Fisher, William Robert (‘Bertie’) (1950–2001), rally driver and businessman, was born 25 March 1950 in Ballinamallard, Co. Fermanagh, one of four sons of Tommy Fisher, owner of a structural engineering firm, and Elsie Fisher, both originally from Co. Leitrim. He was educated at the local primary school and later at the Enniskillen Technical Institute. He began rallying at the age of seventeen as co-driver to fellow Fermanagh man Ernie Campbell, and in 1971 began driving in his own right in the Group 1 category, initially in Minis and in 1973 in a succession of Ford Escorts, winning the Group 1 category in the Circuit of Ireland in 1973 and finishing in twelfth place in the overall standings the following year. In 1976 he took a year out of rallying due to injury and business commitments. He finished second in the Tarmac championship in 1979, as well as third in the Circuit of Ireland, and had a host of other good finishes, including winning the Hills of Donegal Rally. The previous year (1978) he linked up with Austin Fraser, who was to remain his main co-driver till his retirement from the sport in 1989, when he was succeeded in the navigator's seat by Rory Kennedy. Fisher's first major Tarmac championship event win was in 1982, when he won the Ulster Rally in a Ford Escort MK2, and he won the Donegal Rally in 1987 in an Opel Manta 400, but it was in the 1990s that he really began to dominate Irish rallying, winning the Circuit of Ireland on three occasions (1995, 1997, 1999), all while driving a Subaru Impreza 555. He also won his favourite event, the Killarney Rally of the Lakes, on a record six occasions, including a five-in-a-row in 1990–94, and again in 1996, having missed the 1995 event. His initial victory in 1990 was in a BMW M3, and the following year he drove a Ford Sierra Cosworth 4x4 and afterwards a Subaru Legacy RS (1993, 1994) and a Subaru Impreza 555 (1996). He also had two further victories in the Ulster Rally, bringing his career total to four, in the Sierra Cosworth (1991) and the Impreza (1995), as well as the Ulster International Rally in 1996 (Impreza). In all he won twenty Irish international rally titles in the 1979–98 period, a record for an Irish rally driver at the time of his death, and had three wins in the Manx National Rally (1987, 1989, 1992). In 1991 he was initially declared winner of the Manx International Rally but afterwards lost the title on a protest. His last competitive rally appearance was in the Monaghan MC Stages Rally in 2000.
Fisher was regarded as an extremely fair but committed competitor, who was rigorous about safety and concerned about the welfare of competitors and spectators, often working as a safety steward on events in which he was not competing. In 1986 he retired from competition for nearly fifteen months after an incident in the Galway Rally when his brakes failed at a junction and he narrowly missed spectators standing behind some tape. This incident, together with a fatal accident on the Circuit of Ireland the same year, led to a two-month ban on rallying in Ireland and ultimately to a greater emphasis on safety in the sport. His own driving was characterised by courage and control of the car, and his ability to get the maximum out of his machine on the closed road stages made him popular with rally enthusiasts. Although most top rally cars in Ireland and Britain are left-hand-drive, Fisher was unusual in that he preferred a right-hand-drive model. In addition, his friendly personality and his willingness to impart advice and help made him a very popular figure with his fellow competitors and a great ambassador for the sport. Although pressure of business had curtailed his appearances in competitive driving and he had only participated in one event in 1999 and 2000, he had bought a new car to enable him to participate in events in 2001. His last public appearance in a rally car is believed to be a demonstration run in a Peugeot Group B 205 T16 at the Millennium Motorsport Festival at Stormont, Belfast, in August 2000.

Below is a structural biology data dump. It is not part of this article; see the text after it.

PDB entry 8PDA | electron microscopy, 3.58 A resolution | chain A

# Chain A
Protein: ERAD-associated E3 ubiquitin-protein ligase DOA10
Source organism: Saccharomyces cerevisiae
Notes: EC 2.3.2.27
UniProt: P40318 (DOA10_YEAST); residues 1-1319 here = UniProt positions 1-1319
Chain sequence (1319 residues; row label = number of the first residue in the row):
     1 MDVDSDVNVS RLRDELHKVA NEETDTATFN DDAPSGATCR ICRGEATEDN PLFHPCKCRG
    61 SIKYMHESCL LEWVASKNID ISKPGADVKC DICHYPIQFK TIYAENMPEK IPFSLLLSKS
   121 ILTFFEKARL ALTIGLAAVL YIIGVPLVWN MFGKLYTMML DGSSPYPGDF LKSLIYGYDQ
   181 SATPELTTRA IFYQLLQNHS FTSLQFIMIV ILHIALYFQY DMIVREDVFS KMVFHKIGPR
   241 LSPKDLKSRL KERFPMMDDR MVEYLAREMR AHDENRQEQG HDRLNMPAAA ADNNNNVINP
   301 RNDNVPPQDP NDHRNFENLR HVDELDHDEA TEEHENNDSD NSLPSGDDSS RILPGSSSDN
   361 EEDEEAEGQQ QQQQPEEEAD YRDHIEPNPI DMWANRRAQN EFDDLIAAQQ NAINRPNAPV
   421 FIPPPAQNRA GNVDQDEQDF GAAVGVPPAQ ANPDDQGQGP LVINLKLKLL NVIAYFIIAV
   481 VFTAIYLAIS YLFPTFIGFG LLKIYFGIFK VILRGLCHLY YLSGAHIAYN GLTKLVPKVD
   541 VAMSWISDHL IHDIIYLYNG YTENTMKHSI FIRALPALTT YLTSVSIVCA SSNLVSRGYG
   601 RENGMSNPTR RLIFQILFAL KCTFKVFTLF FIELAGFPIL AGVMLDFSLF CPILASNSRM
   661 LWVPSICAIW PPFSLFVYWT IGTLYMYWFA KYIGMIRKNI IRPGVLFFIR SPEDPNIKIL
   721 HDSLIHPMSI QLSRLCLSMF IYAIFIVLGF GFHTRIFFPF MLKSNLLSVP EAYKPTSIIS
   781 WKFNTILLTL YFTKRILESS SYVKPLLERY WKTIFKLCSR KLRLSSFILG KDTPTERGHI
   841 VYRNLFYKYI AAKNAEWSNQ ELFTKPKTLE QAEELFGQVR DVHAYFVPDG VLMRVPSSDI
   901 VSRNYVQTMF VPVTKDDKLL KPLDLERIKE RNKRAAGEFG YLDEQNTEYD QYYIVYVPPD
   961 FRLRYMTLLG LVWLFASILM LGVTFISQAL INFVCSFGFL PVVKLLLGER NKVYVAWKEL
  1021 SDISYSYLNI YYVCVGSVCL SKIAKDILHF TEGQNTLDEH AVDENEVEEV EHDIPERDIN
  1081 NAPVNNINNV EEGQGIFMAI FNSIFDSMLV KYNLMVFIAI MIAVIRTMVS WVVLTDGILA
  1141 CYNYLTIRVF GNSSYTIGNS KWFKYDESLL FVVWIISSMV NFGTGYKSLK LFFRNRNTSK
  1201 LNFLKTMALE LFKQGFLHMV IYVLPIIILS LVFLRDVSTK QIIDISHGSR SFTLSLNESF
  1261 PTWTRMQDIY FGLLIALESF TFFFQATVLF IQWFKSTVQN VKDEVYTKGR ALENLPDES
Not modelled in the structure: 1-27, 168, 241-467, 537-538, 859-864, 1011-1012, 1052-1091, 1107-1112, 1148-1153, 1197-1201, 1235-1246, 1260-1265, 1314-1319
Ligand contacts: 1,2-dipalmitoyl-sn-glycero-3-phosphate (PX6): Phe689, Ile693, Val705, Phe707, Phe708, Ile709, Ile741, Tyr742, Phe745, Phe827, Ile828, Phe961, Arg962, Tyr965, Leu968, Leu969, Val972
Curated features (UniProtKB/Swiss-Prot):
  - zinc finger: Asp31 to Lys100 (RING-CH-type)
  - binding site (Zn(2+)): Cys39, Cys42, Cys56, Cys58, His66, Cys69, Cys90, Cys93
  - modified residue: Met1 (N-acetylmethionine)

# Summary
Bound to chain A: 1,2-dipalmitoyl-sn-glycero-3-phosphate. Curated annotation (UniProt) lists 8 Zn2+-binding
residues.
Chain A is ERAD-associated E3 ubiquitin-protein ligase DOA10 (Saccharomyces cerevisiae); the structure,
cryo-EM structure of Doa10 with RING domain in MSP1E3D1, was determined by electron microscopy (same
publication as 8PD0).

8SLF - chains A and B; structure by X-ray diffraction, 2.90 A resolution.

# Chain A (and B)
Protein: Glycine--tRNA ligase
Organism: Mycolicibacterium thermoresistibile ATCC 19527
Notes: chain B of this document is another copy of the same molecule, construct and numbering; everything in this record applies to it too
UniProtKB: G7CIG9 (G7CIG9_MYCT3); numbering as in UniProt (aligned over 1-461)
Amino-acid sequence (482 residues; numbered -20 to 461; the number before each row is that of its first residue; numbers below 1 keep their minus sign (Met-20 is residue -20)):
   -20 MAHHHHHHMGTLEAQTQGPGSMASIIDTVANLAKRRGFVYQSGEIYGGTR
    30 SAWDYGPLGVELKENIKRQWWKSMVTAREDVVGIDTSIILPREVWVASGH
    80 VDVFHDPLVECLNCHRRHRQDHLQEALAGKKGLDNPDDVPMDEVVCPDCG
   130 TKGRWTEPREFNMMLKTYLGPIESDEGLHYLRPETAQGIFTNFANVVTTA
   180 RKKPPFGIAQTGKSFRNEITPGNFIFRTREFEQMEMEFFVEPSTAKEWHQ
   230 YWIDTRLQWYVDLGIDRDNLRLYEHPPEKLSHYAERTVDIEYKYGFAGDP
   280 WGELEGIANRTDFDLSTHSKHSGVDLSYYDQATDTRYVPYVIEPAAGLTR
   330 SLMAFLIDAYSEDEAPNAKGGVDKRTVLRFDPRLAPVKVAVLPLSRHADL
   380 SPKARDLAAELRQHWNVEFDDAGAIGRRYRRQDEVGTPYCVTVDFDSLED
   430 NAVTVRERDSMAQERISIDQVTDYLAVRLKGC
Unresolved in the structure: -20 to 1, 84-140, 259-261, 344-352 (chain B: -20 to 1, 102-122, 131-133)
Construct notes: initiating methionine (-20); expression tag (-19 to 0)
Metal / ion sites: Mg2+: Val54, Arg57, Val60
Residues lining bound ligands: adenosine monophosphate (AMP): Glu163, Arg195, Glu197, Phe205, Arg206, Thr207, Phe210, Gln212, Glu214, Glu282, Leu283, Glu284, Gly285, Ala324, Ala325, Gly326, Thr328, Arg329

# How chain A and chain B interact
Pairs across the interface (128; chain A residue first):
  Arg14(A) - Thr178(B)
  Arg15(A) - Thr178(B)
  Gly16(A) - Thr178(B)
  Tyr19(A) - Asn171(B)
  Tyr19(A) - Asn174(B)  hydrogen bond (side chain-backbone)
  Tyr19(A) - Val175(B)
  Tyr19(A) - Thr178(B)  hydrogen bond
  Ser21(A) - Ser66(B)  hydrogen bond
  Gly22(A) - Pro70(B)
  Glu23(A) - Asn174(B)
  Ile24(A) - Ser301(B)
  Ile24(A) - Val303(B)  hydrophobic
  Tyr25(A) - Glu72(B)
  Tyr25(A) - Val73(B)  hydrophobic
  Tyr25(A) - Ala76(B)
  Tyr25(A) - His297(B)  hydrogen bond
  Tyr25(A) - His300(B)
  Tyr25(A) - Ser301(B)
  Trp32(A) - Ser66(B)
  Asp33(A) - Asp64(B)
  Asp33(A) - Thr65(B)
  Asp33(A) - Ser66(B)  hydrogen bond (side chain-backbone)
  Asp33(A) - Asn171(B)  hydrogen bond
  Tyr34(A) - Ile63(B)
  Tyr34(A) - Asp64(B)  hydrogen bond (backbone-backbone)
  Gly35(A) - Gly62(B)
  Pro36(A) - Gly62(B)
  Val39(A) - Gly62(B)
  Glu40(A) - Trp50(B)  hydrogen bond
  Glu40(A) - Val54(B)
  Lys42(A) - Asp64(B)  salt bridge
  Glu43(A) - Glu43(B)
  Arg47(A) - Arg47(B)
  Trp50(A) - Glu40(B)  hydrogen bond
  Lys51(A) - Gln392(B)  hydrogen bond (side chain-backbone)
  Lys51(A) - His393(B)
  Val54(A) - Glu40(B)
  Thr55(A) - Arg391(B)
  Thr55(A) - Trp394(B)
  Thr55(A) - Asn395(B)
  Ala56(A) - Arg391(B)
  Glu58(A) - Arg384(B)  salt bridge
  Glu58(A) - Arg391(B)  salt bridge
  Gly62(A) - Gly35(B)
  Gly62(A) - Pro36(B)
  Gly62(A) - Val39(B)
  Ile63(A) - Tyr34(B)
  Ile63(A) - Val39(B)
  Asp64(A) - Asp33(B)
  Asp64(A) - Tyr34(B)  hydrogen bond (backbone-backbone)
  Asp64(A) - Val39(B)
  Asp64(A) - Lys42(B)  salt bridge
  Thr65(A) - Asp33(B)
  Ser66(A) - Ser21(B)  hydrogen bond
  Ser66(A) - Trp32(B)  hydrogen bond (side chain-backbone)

As well as being a well known and popular figure in the world of motor sport, Fisher was also one of Northern Ireland's most successful businessmen. He helped to develop the family company, Fisher Engineering Ltd, of which he was the managing director, from being a small welding and forging company making gates and farm implements to one of the biggest steel construction companies in Britain and Ireland, involved in construction projects such as Belfast's Odyssey Arena and Waterfront Hall and employing upwards of 180 people, mostly in the Ballinamallard area of Fermanagh. His commitment to his locality made him a very popular figure in Co. Fermanagh. His work and rallying left him little time for other hobbies, but he did occasionally fish and play golf, and at one time he played trombone with the Ballinamallard Silver Band. He married Gladys; they had two sons and one daughter. On 21 January 2001 a helicopter he was piloting crashed in poor weather at Monea, near his home, as he and his family were returning from a trip to the west of Ireland to celebrate his wife's fiftieth birthday. His son Mark (b. 1974), a highly promising rally driver who was widely tipped to be a future World Rally Championship competitor, and his daughter Emma (b. 1976) were both killed in the crash, and Fisher himself died in Erne Hospital, Enniskillen, the following day (22 January 2001) as a result of injuries sustained. His wife and his other son, Roy, survived. He is buried alongside his son and daughter at Craghan cemetery, near Ballinamallard.